You know, it's a funny thing. Well, it's not actually that funny, but when you think about it, George Lucas was fairly spot on when we heard the immortal lines in Return of the Jedi that "you're going to find that many of the truths we cling to, depend greatly on our point of view". Ok, so it probably wasn't Lucas, it smacks more of Lawrence Kasdan to me, and opening with a Jedi quote probably isn't the brightest thing to do, but what the hey.
Let me elaborate further before you log off and go and watch Big Brother. Mobile gaming is, and also has the potential to be, huge. Is that a contradiction in terms? Not when you consider the size of the market in the far east. We're talking billions here. You wander over to Japan or Korea and you'll see how huge the market is over there. Over here? Well, it's like comparing a tadpole to a whale, or more like comparing Bib Fortuna to the Emperor. Ok, I'll stop now. But, it's pretty grating to see how small the market is over here compared to how huge it could be. So you need to ask yourself the question of why. What's so different about the Asian and Western markets? At its core, there is no difference, but what really separates the markets are the operators.
You see, we think mobile gaming is fantastic (ok, we may be a little biased) and so do many of our friends (who coincidentally happen to be developers of great mobile games). But the operators here in the UK have a different point of view. They don't really understand the market and aren't prepared to take a chance on it. It's a crying shame really, as so far everything else they've tried has proved fairly fruitless. There was a huge push for 3G a few years ago. Now, apart from those naughty little calls to your partner / wife / lover / whatever, how many of you actually make video calls? Record video, yes, but you don't need a 3G handset for that. Next up was gaming and you know what promotion the operators over here did? Nothing. Absolutely nothing (apart from Vodafone sponsoring a few seconds on T4 sometimes). That was it!! And now they've moved on. Mobile TV is supposed to be the next big thing, but did you try and watch Sky or MTV during the free trial? The words 'try' and 'watch' shouldn't go in the same sentence. Capacity was overloaded and the pictures were pretty poor to say the least. Another failed experiment. But still operators push ahead with the thinking that "if it's the next thing out, we should be pushing it!". Now I've been called a businessman, albeit a poor (literally) one, and one rule of business is that when you get something right, you push it so hard that money will be falling off the trees.
3G calling wasn't right. Mobile TV isn't right yet. Mobile gaming so definitely is. For a few pounds you can download a game which takes you hours or days to complete. An arena where you can download new levels and one day play against another commuter (commuter, not computer). Yes, we have the portable console generation and recently when I was in Hong Kong I did notice a LOT of kids on their PSP's. But the ones that didn't own a PSP were on their mobile phones, a device that has the capacity to reach almost every person on the planet. A console that is so far reaching and well known in pretty much every corner of the globe that you don't need to even market it!! Admittedly the PSP excels in terms of graphics and also the quality of the games. But it's not alone. We're getting to the point where it's standard now on a phone car game to have really decent graphics and be able to tweak / customise your car. To the point where the puzzles are so engaging that you can't put them down for hours. To the point where shoot em ups are simple yet great fun to play. Every day I see a few more people with PSP's but I also see a few more people on their phones. Now, they don't have access to the games we do, but for a few minutes a quick game of poker, dominoes, backgammon or even snake will occupy them. Imagine then, if the operators showed people what was really out there. How good mobile games really are?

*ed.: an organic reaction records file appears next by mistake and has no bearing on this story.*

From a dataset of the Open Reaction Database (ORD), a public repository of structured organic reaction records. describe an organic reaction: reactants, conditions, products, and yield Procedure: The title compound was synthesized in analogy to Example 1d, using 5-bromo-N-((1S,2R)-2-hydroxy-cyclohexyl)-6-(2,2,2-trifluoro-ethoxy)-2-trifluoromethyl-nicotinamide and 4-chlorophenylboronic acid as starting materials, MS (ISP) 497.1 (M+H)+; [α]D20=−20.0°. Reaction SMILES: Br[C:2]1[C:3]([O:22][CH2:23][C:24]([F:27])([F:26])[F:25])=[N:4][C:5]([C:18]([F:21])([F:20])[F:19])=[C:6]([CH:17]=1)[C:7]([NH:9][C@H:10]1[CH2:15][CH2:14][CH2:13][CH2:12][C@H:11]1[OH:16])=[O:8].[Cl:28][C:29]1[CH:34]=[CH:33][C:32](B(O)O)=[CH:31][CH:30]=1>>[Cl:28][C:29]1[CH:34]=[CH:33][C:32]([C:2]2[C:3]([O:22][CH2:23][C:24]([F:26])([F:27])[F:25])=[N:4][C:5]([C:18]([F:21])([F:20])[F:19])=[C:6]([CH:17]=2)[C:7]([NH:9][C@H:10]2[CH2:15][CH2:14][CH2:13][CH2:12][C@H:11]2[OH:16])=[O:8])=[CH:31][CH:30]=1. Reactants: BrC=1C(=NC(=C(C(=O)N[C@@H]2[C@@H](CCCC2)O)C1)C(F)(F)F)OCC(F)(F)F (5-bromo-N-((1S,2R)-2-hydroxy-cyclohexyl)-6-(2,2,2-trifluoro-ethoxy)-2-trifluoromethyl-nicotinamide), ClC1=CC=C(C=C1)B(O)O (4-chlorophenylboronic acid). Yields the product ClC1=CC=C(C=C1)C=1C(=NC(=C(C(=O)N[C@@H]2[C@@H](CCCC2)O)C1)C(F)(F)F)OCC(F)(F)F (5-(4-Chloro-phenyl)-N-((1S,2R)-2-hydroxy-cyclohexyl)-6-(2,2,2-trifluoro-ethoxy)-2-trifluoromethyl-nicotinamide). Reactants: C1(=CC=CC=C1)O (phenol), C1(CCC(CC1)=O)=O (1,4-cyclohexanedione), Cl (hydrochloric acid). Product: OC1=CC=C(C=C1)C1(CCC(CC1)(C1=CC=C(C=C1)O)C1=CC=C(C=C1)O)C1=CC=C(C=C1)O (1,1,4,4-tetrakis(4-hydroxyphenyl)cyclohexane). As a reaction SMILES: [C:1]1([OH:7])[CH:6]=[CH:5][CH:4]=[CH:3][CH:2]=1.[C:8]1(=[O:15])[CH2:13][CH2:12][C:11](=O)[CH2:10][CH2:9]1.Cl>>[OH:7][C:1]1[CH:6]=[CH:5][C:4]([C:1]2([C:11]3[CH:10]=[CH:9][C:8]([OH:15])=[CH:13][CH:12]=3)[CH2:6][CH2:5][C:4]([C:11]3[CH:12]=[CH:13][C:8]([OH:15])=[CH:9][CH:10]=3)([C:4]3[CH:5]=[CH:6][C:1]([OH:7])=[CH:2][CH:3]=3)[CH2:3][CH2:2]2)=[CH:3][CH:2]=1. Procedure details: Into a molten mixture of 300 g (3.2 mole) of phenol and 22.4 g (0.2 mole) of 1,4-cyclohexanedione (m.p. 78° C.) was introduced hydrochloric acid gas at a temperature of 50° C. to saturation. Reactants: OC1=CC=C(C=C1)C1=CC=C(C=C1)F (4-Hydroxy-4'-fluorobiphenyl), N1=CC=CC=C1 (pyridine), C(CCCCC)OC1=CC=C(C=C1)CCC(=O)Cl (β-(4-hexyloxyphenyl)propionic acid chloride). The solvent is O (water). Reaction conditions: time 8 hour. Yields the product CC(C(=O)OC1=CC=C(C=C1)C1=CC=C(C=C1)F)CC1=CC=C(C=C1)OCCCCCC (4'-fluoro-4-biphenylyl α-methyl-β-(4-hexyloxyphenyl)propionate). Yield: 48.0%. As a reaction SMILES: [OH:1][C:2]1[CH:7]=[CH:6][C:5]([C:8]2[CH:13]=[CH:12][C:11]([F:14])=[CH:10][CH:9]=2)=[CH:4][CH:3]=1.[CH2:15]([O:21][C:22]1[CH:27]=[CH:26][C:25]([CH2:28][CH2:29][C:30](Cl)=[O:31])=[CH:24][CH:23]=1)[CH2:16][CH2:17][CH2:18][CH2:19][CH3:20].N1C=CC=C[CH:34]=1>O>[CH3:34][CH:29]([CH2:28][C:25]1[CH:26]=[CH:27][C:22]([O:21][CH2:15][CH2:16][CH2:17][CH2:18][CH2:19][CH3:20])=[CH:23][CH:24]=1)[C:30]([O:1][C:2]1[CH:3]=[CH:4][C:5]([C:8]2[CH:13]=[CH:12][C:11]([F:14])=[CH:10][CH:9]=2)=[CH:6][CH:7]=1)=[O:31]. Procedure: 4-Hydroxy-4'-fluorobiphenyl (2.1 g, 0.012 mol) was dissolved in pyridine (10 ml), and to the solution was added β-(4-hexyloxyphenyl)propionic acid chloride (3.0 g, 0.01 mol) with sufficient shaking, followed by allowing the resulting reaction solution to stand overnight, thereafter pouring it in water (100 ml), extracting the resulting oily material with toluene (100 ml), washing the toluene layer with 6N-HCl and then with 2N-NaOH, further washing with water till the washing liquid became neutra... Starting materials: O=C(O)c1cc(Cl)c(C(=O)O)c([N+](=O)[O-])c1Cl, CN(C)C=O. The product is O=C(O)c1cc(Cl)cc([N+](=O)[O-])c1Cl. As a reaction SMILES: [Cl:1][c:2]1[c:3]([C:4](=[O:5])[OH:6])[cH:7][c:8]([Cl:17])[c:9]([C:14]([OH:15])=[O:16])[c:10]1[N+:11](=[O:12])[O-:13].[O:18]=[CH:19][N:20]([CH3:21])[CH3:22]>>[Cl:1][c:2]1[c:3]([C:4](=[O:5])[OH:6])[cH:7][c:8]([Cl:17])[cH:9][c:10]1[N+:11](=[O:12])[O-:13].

We've been trying to do this for two years, but we're a very small voice in a very big pond. The operators currently make god only knows what each year from contracts, while we make about enough for a visit to Kentucky now and again. They do work with the developers but seem to be focussed on developing a brand which isn??t an easy thing to do. There are people at the operators who have faith in the mobile games industry, and are trying to lend their support, however their bosses don??t seem to really agree with them. But we believe mobile phone games can cut it. We believe that the potential of the market is huge. We believe that games are so wide reaching that they can be gender specific or not, and so varied that you can pick up and play a game for 5 minutes or 5 hours. The mobile game developers clearly agree with us due to their sheer numbers across the globe and the level of investment they put into each and every game. Granted, some have been duds, but the bar has been raised extremely highly in the last few years, with mobile phone games even having a category at the Baftas.
Now all we have to do is to get the operators to change their point of view.